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Saturday, July 17, 2010

Eco-Theology: Hosea 2.


            The book of the prophet Hosea uses an extended metaphor about marriage and adultery to talk about the relationship between God and the people.  In chapter 2, the woman (Israel) fails to recognize her true husband (God) and instead runs after and gives herself to imposters (other gods, mainly Baal). 
            
She mistakenly believes that these imposters are her benefactors.  “I will go after my lovers; they give me my bread and my water, my wool and my flax, my oil and my drink.” (v.5)  The problem is that she attributes her prosperity to the wrong powers.  She becomes devoted to them at the expense of the One who really gave these things to her.  This is not just a matter of religious devotion; it has to do with how one behaves and lives in every area of life.  To follow Baal is to adopt a radically different lifestyle from following God. 
            
But the real source of the people’s wealth is God, even though people attribute their wealth to other sources.  “She did not know that it was I (God) who gave her the grain, the wine, and the oil, and who lavished upon her the silver and gold that they used for Baal.”  (v.8) 
            
When people make the claim that our system, our economy, the Empire, or our own hard work and discipline is the source of our wealth, we are mistaken.  God is the One “from whom all blessings flow.”  These benefits carry with them a responsibility to use them in service to God by spreading them out to all, and by not using them in violence or oppression, and by not gaining wealth by unjust or destructive means in the first place. 
            
When we attribute our prosperity to our own prevailing economic system, even some fantasized God-blessed version of it, we are denying God’s generosity and blessing.  An economy characterized by greed, avarice, lust, and gluttony necessarily leads to all kinds of economic inequalities.  It inevitably falls into injustice and violence.
            
The cost of this error is severe.  Idolatry always leads to social injustice.  And social injustice always brings down upon it some kind of disaster.  “Therefore, I will take back my grain in its time, and my wine in its season; and I will take away my wool and my flax.” (v.9)  “I will lay waste her vines and her fig trees, of which she said, ‘These are my pay, which my lovers have given me.’  I will make them a forest and the wild animals shall devour them.” (v.12)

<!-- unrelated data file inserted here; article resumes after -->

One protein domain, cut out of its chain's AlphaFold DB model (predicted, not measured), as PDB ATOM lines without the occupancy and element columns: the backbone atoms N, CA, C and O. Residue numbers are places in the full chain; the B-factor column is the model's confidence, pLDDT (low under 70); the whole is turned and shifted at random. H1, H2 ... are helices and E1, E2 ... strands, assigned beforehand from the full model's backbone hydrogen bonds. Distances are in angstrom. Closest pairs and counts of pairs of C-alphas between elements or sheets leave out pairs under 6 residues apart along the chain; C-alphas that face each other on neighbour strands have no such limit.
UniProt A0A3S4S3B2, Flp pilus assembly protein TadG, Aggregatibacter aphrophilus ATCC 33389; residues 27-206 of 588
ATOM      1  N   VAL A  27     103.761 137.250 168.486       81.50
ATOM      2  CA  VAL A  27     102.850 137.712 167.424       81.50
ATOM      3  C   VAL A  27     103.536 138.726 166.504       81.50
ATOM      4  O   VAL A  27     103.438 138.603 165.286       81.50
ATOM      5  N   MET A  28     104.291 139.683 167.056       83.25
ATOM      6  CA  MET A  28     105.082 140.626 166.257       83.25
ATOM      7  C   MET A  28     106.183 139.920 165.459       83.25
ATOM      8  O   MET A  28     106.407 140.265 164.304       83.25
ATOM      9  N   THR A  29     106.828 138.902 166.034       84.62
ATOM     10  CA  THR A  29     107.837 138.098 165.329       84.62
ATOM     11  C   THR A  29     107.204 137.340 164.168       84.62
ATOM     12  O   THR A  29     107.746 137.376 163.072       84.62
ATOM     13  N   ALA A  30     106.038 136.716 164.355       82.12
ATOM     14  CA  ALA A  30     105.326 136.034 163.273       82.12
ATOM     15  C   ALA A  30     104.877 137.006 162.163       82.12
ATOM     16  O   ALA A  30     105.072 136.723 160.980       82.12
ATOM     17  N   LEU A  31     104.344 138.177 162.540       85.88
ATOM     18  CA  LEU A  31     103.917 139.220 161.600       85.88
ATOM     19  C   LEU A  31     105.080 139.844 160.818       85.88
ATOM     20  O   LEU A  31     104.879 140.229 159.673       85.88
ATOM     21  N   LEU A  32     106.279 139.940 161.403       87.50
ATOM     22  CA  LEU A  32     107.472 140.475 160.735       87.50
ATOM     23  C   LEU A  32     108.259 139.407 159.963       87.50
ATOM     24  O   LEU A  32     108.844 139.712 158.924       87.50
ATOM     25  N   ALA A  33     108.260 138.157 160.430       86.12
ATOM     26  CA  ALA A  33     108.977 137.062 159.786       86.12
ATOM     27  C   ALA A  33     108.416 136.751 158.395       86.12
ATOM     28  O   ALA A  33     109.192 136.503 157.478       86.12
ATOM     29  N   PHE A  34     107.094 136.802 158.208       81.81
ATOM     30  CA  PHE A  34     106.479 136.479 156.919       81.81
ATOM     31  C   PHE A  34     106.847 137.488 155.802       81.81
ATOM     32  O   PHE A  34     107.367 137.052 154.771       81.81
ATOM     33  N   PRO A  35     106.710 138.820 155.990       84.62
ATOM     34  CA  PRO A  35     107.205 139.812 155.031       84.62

Famine is one result of our misattributing God’s benefits to other powers.  Not because God capriciously or arbitrarily punishes, but because loyalty to other gods creates massive social inequities and imbalances which have consequences.  Resources are distributed poorly and unequally; they are wasted and exhausted irresponsibly.   
            
Following God’s law, and the teachings of Jesus, means putting a brake on unrestrained economic growth.  It means regulating and restricting the flow of capital.  It means redistribution of wealth. (Leviticus 25.)  It means lifting up the poor and bringing down the rich. (Luke 1.)  
            
All of this is the opposite of religions that worship economic growth per se, as in fertility cults and other imperial religious systems, like that of Baal.  These systems are designed not to create equality between people, not to cultivate a commonwealth, but to prop up the wealthy class and make them richer still.  They rationalized wars to go out and conquer more land to generate more wealth.  It was the system the people escaped from in Egypt where they were made slaves, and they never forgot the indignity and horror of that.  God gives them the law so they would never fall into that system of injustice again.
            
But they did.  Which is what Hosea is so upset about.  Throughout the Scriptures we find the same pattern repeated: idolatry leads to injustice which leads to disaster. 
            
Hosea also reminds us that God remains faithful.  God is always there to pick up the pieces.   “Therefore, I will now allure her and bring her into the wilderness and speak tenderly to her.  From there I will give her her vineyards….  There she will respond as in the days of her youth as at the time when she came out of the land of Egypt.  On that day, says the Lord, you will call me ‘My husband,’ and no longer will you call me, ‘My Baal (which means My Master)’.” (vv.14-16)  Even God insists on not participating in the domination and inequality that characterizes Baal worship, but desires to be more of a partner! 
            
“I will make for you a covenant on that day with the wild animals, the birds of the air, and the creeping things of the ground; and I will abolish the bow, the sword, and war from the land; and I will make you lie down in safety.” (v.18)  The people are brought back into natural relationships, and militarism, always the sour fruit of a domination-based economy which has spawned injustice, is eliminated.
            
Real prosperity in justice and balance and equality according to God’s law is restored. (vv.21-23)  
            
Baal worship was a religion of unrestrained economic growth which created great inequities and required increasing levels of violence, both internal and external, to sustain itself.  Sound familiar?  The answer God gives is the thorough regulatory and redistributive regime of the Torah, finally fulfilled in Jesus Christ. 

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